'L'Atelier': A multicultural psychological drama

NAGIHAN HALILOĞLU
ISTANBUL
Published 16.07.2018 21:08
Updated 16.07.2018 21:11
In the workshop scenes there is much to entertain those who are interested in the art of writing.
In the workshop scenes there is much to entertain those who are interested in the art of writing.

‘L'Atelier' (The Workshop) tells the story of a writing workshop in a French Mediterranean port town headed by Parisian tutor Olivia. She tries hard to get the young people writing and then to moderate their differences. The racial tension in the film at times reaches ‘La Haine' proportions, with guns and precipices to fall from, and one of the questions it leaves us with is who objectifies who

Laurent Cantet's 2017 film "L'Atelier" is about a writing workshop organized by the municipality of La Ciotat, a once grand shipping town on the Mediterranean coast. The young people attending the workshop are pretty representative of modern France: white, brown and black. Their task is to write a story together, and as in any group, some of them are more eager to "play" than others. When their female, white, Parisian tutor encourages them to come up with ideas to start off the storytelling, it is Malika who is most forthcoming, and she suggests that they write a murder story. Thus, Cantet introduces narrative tension, both for the story that the young people will be telling and his own.

Cinematically speaking, there are almost no "beautiful shots" or technical tricks to engage the viewer. As far as Mediterranean coastal towns go, La Ciotat is no beauty, and Cantet does not try to convince you otherwise. As the tutor also points out, the now almost defunct port towers above the town, determining its character. The one "beach" we get to see is actually a rock promontory from which we see one of the participants dive into the dark blue choppy water - nothing like the Mediterranean we are used to seeing in travel brochures.

As in the French tradition that has now become a much-mocked stereotype, it is in the conversations that Olivia, the tutor, has with her students that the story and the tension of the film is sustained. The initial tension is between the Parisian Olivia and the participants who find her snobbish, but gradually, as some of the young people decide to work with her, other tensions rise to the surface. Yes, you're right: racial tensions. The first moment comes when Malika suggests that the murder take place in the port, as the port is indeed crucial to the history of the town. It was to work in the port that her grandfather came from North Africa she says and that is how she ended up being French. Fadi, with his beard as thin as a sculpted eyebrow, stretching from ear to ear, mocks her in Arabic when she says she is French. They exchange a few good-humored salvos when the black Boubacar intervenes, saying Arabs are ever ready to fight.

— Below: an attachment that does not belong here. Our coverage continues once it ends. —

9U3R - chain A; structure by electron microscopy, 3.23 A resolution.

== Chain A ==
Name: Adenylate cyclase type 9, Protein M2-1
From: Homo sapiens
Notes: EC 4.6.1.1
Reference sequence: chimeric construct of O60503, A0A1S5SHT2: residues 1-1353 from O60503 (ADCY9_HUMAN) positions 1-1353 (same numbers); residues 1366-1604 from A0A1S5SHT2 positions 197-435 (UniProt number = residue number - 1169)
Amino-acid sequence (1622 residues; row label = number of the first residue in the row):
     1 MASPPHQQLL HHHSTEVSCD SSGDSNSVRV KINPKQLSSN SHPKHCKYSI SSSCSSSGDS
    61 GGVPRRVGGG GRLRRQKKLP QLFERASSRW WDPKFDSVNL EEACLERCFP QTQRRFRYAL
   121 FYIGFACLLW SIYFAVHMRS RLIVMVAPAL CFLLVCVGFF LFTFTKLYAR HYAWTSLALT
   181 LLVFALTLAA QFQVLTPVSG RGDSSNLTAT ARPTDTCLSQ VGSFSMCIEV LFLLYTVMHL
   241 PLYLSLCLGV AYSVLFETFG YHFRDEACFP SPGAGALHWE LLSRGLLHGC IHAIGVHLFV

While the more verbose of the group are thus keeping the project going, it is clear to the audience that the film is really not about these bright brown and black people but the more quiet white boy whose home life we have already had glimpses of. This is not the film for you if you're looking for a non-white protagonist. We see him, Antoine, simmering as the others talk about the city and its identity, and whenever he speaks, Antoine concentrates on the violence that the murderer will unleash on his victims. The others, including the other white boy Etienne, are a bit unnerved by his attitude. While the rest of the group go down town to their homes together, Antoine prefers to hone his diving skills, filming himself as he does so. We see him working out, grooming himself and spending time on his computer; yes, you've guessed it, watching anti-immigrant videos. He is, however, at the same time, shown to be good with children, and in fact a moderating voice in his rather irresponsible friend circle.Back at the workshop, when participants share what they have written, Antoine's is revealed to be the bloodiest.